An annual shower of multifarious dust.
Hollyhock flowers produce lots of pollen and are visited by many insects. This bumble bee is so heavily coated in pollen that you can hardly see that she's a bee.
She will take the pollen to the next flower where it will brush off to fertilise the flower and form seed.
Looking at pollen pellets collected from the pollen trap on one of Val's father's beehives, Norman noted great difference in the colours collected across just a few weeks in the summer.
Pollen collected can indicate what plants the bees are feeding on. It can be collected, stored, and provide a useful supplement, fed to the hive early in the season when food is scarce as the colony needs to build up.
From the central mix of pollen, pellets were separated into colours. The top, yellow pellets were collected 29th May, and the darker set below on 9th July. Look closely next time you see a poppy in flower and see whether the black pollen could have come from from poppies. Pollen illustrations reproduced with kind permission from "Pollen Microscopy" .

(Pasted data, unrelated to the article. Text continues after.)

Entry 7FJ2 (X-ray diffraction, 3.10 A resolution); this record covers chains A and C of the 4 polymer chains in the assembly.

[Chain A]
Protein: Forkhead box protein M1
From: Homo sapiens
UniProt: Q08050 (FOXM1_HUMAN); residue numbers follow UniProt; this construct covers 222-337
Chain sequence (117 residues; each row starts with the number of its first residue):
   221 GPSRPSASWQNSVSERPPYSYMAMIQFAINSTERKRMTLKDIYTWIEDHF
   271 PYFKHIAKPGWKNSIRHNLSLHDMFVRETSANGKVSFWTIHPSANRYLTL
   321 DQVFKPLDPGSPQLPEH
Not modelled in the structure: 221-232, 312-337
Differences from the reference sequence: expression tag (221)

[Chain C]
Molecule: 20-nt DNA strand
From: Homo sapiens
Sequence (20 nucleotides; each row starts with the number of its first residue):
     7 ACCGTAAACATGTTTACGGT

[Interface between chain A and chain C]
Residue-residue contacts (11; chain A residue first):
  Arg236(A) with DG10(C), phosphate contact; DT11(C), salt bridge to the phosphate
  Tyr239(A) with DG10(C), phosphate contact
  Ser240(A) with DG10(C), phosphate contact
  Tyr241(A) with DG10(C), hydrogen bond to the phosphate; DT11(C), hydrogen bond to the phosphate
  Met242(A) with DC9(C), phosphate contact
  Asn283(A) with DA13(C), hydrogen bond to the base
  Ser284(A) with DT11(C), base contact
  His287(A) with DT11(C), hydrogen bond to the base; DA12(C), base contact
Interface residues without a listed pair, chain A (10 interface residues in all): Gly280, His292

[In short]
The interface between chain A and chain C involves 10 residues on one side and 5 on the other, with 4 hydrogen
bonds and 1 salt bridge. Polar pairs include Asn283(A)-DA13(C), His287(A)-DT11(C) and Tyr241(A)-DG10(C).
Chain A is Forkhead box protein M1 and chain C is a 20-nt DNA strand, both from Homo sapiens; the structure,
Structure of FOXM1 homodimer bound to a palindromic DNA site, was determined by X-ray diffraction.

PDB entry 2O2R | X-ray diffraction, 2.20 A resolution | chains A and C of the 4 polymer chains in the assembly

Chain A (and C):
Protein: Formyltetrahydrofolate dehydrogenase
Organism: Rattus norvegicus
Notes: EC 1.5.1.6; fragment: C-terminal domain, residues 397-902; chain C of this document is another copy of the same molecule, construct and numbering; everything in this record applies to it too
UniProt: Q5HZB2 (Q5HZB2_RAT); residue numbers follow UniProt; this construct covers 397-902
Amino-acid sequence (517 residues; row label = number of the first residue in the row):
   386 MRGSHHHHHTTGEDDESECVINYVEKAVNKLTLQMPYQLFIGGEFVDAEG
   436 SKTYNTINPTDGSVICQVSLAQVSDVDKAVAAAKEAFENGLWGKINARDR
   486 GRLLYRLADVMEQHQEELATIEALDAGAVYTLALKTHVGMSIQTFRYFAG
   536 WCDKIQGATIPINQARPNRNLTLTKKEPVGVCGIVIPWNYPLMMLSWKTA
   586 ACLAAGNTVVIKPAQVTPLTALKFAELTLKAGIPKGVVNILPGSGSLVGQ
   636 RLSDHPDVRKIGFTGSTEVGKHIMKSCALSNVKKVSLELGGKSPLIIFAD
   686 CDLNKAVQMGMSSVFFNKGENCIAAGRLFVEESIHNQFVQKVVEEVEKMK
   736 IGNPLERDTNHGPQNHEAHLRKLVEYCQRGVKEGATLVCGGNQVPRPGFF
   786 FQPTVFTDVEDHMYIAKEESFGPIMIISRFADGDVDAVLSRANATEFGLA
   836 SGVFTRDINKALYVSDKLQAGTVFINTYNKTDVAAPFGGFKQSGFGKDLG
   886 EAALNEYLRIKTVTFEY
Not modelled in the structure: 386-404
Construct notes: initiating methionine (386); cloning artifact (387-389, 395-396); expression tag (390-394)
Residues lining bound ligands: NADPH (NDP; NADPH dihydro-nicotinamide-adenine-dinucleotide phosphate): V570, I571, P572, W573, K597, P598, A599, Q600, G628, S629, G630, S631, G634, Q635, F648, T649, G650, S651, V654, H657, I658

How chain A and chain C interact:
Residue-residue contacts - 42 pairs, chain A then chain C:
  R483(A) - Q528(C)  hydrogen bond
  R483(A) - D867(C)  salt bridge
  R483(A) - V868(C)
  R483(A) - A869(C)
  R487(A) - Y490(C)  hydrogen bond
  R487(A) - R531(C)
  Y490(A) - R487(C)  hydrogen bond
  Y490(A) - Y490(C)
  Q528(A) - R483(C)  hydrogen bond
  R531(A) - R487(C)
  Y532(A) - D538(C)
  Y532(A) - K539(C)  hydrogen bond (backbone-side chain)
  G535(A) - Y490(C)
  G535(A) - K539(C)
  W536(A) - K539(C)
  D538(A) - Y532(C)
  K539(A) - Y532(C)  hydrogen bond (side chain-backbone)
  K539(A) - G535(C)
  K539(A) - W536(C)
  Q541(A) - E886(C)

Pollen is a great subject for amateur microscopy. The Quekett Microscopical Club, together with Val's late father, produced a leaflet on pollen microscopy in their Things to look at with microscopes series.
The hollyhock pollen grain (shown here) is one of the larger pollen grains to look at down the microscope. By comparison, wind borne pollen is quite small.
Pollen is not only a way for plants to reproduce and maintaining diversity in future generations, it is a source of food and particularly protein for many creatures.
Wind pollinated plants, like yew and hazel trees, and grasses, produce far more than the single grain needed for pollination for one grain to stand a chance of reaching target.
Unfortunately not such good news for hay fever sufferers.
Wind dispersing the copious pollen from male Yew tree in Val's garden late February. More on yew trees in a future post.
So what pollen will Izzie Lizzie be collecting in our book? and what plants, fruit and vegetables for our table will she be pollinating along the way?